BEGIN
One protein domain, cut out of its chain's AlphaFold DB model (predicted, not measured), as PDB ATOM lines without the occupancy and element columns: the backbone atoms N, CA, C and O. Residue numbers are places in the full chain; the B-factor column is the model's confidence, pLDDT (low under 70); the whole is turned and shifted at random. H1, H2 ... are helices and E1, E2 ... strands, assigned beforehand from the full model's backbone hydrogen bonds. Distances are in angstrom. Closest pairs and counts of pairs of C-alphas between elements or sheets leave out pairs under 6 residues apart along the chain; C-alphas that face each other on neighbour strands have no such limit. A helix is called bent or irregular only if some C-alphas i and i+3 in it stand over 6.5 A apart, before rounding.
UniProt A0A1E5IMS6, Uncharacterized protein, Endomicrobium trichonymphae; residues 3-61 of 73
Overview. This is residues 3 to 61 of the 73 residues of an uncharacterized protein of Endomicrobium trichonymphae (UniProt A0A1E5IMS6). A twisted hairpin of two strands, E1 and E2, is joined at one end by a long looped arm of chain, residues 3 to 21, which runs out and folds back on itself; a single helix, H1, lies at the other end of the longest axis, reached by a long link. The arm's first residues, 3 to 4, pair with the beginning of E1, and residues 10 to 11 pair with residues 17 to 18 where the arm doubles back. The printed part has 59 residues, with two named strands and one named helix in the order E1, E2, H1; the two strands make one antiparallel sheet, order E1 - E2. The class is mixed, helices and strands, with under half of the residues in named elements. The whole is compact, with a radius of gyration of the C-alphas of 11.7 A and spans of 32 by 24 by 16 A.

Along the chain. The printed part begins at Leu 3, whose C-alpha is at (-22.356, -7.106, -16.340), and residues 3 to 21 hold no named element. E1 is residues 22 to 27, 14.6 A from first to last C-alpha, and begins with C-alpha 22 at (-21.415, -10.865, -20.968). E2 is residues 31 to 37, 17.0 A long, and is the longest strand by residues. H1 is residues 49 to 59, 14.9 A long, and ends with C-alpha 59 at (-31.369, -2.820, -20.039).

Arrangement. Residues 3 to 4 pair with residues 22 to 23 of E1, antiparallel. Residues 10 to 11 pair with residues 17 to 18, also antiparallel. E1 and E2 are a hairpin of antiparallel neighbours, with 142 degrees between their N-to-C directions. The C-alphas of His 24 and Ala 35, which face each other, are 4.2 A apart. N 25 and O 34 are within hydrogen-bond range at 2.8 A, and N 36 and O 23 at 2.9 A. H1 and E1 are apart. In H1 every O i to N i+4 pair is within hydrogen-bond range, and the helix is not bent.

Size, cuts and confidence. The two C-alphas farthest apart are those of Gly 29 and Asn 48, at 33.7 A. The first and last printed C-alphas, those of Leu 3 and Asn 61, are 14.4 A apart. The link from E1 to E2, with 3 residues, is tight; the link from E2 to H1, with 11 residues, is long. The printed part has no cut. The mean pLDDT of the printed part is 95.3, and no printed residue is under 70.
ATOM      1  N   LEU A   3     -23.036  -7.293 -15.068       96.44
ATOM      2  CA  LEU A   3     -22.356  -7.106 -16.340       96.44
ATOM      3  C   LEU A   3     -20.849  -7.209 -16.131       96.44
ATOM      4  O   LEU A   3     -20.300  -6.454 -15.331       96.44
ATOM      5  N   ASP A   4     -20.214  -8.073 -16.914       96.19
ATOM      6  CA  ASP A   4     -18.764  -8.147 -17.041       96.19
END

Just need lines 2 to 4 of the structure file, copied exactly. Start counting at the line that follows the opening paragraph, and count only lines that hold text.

Overview. This is residues 3 to 61 of the 73 residues of an uncharacterized protein of Endomicrobium trichonymphae (UniProt A0A1E5IMS6). A twisted hairpin of two strands, E1 and E2, is joined at one end by a long looped arm of chain, residues 3 to 21, which runs out and folds back on itself; a single helix, H1, lies at the other end of the longest axis, reached by a long link. The arm's first residues, 3 to 4, pair with the beginning of E1, and residues 10 to 11 pair with residues 17 to 18 where the arm doubles back. The printed part has 59 residues, with two named strands and one named helix in the order E1, E2, H1; the two strands make one antiparallel sheet, order E1 - E2. The class is mixed, helices and strands, with under half of the residues in named elements. The whole is compact, with a radius of gyration of the C-alphas of 11.7 A and spans of 32 by 24 by 16 A.

Along the chain. The printed part begins at Leu 3, whose C-alpha is at (-22.356, -7.106, -16.340), and residues 3 to 21 hold no named element. E1 is residues 22 to 27, 14.6 A from first to last C-alpha, and begins with C-alpha 22 at (-21.415, -10.865, -20.968). E2 is residues 31 to 37, 17.0 A long, and is the longest strand by residues. H1 is residues 49 to 59, 14.9 A long, and ends with C-alpha 59 at (-31.369, -2.820, -20.039).

Arrangement. Residues 3 to 4 pair with residues 22 to 23 of E1, antiparallel. Residues 10 to 11 pair with residues 17 to 18, also antiparallel. E1 and E2 are a hairpin of antiparallel neighbours, with 142 degrees between their N-to-C directions. The C-alphas of His 24 and Ala 35, which face each other, are 4.2 A apart. N 25 and O 34 are within hydrogen-bond range at 2.8 A, and N 36 and O 23 at 2.9 A. H1 and E1 are apart. In H1 every O i to N i+4 pair is within hydrogen-bond range, and the helix is not bent.